In The Exchange Zone - With Chanelle Price
Chanelle Price

Feb. 2, 2012

Tennessee senior middle distance standout Chanelle Price is in the final season of her collegiate career, but she still has a few things to finish before her time at Rocky Top is complete. Price, winner of both the indoor and outdoor SEC women's 800-meter races in 2011, hopes to defend those championships and add to that the title of national champion.

The product of Easton, Pa., currently ranks fourth in the nation in the 800 with a time of 2:05.33. She is especially excited about the meet this weekend at her favorite venue, the Armory in New York City, where she has competed many times since the start of her prep career. This is her last 800m of the indoor season before the SEC Championships, which will be contested in Lexington, Ky., Feb. 24-26.

When did you first get interested in running?
"I actually played soccer; that was my first sport after dance. I was around eight or nine, and the soccer coach told me that I needed to run track, so we found a local club in New Jersey."

How did you know what would be the best distance for you?
"I started off as a sprinter, like doing the 400m, and afterward I wouldn't really be tired, so my mom suggested that I start running the 800. Ever since then, the 800 has been my main event."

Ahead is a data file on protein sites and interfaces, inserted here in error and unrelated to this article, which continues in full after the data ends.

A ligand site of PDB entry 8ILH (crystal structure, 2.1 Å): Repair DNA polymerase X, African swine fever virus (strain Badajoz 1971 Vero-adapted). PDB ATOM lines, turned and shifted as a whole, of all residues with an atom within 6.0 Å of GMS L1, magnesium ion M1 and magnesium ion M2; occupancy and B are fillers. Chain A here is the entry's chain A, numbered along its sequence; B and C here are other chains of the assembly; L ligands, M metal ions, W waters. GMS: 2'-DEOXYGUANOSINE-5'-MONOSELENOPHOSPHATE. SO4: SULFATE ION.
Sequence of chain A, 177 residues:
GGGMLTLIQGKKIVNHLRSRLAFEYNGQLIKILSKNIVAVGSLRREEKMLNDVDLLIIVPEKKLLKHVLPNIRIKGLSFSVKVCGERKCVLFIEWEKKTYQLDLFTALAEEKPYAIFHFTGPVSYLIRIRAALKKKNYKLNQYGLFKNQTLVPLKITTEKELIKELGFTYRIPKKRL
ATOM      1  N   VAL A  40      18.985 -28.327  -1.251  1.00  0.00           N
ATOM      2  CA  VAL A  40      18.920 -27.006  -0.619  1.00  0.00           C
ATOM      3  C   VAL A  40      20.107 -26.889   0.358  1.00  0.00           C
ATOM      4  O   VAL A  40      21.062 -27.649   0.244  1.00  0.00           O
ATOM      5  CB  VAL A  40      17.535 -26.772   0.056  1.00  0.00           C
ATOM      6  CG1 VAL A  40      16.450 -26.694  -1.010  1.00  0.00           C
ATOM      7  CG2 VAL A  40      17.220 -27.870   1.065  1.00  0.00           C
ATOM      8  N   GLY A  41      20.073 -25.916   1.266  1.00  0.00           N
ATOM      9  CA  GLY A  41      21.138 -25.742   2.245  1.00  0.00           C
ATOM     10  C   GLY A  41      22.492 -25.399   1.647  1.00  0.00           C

What other sports did you play?
"I started off with dance when I was three, and then as I grew up, I did soccer, basketball, and track, along with dance. I did those up until high school, and when I entered high school, my parents told me I needed to decide on one sport, and I chose track."

Do you have any other family members who play sports?
"My older brother, who is 24, went to a school in Pennsylvania for football."

Do you have a favorite meet or venue?
"Indoors, I would say I love going home to the Armory in New York, where we're going this weekend. It's probably my favorite indoor venue. It's like home for me because I ran there in high school so many times that I can't even count. Outdoors, Eugene, Ore. is the running capital of the world, so there is always a good crowd out there."



What has been your greatest moment as a Lady Vol?
"There's so many, but if I had to pick one, I would say my freshman year, we set the DMR world record, and if you would have ever asked me coming into college if I would be a world record holder my freshman year, I would say I didn't see it coming."

Do you have any pre-meet or pre-race superstitions or rituals?
"Not really any superstitions, but I do listen to motivational music, mostly gospel music. I call it getting into my zone. It's my ritual of trying to stay relaxed."

Do you get nervous before you run?
"Definitely. That's something I've tried to work on as I've matured. I tell myself it's just a race, and it's not a life or death situation. It's gotten better, but I do still get nervous."

What do you think about when you're getting ready to run and during the race?
"I just like to tell myself to do my best, because God has given me so much talent that I want to do my best for Him. I don't want to take what He's given me for granted. I always give my best for God."

What is your favorite thing about running?
"How challenging it is. I like the challenge. Though the practice is hard, and you don't always want to do it, the end result of winning, whether it's coming in first or getting a personal best, seeing all of the hard work pay off makes it such a hard sport."

How does weather affect your running outdoors?